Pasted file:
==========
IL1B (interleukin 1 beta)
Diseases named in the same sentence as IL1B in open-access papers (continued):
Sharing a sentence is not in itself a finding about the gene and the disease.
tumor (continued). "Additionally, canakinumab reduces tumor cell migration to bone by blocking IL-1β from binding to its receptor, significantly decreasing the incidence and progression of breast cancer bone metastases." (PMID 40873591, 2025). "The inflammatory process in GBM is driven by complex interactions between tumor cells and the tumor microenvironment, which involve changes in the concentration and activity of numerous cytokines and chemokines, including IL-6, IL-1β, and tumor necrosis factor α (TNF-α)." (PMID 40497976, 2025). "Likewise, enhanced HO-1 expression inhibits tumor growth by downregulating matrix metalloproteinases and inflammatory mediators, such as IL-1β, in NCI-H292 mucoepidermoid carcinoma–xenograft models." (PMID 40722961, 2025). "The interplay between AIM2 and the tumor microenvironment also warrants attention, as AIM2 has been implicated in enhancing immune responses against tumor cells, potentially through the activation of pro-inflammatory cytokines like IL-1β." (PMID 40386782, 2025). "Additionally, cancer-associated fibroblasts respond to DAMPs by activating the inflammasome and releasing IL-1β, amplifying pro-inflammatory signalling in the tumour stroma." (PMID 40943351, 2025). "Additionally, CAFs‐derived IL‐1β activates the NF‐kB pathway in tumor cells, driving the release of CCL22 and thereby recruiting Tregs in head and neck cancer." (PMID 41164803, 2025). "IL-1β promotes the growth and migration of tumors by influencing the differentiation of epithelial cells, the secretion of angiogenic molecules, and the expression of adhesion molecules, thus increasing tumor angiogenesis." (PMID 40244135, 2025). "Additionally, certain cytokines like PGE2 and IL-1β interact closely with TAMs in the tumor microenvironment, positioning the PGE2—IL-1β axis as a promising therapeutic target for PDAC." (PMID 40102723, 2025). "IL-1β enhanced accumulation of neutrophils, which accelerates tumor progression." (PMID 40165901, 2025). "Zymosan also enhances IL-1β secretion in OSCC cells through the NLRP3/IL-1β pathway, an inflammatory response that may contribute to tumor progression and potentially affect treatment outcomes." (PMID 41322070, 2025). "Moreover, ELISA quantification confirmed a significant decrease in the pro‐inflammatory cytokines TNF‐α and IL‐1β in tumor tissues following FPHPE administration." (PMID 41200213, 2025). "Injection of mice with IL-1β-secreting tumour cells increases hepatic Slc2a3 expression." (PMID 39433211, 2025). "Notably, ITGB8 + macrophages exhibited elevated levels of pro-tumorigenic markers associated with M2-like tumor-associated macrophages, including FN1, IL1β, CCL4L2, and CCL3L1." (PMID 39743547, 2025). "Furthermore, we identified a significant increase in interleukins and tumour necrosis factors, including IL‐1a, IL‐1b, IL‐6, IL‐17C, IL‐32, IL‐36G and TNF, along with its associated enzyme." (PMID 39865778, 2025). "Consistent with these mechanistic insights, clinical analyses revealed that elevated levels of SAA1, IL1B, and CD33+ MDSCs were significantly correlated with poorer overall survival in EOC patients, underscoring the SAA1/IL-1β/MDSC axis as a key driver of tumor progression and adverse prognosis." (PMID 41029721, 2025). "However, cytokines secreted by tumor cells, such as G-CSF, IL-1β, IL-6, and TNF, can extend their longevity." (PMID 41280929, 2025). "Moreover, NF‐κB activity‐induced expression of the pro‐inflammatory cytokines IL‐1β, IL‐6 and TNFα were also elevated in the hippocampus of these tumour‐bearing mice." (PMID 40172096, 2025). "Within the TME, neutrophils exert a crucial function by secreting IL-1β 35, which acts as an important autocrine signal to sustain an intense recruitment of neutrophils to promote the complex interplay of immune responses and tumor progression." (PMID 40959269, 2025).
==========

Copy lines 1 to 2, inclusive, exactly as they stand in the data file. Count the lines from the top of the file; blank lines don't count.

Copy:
IL1B (interleukin 1 beta)
Diseases named in the same sentence as IL1B in open-access papers (continued):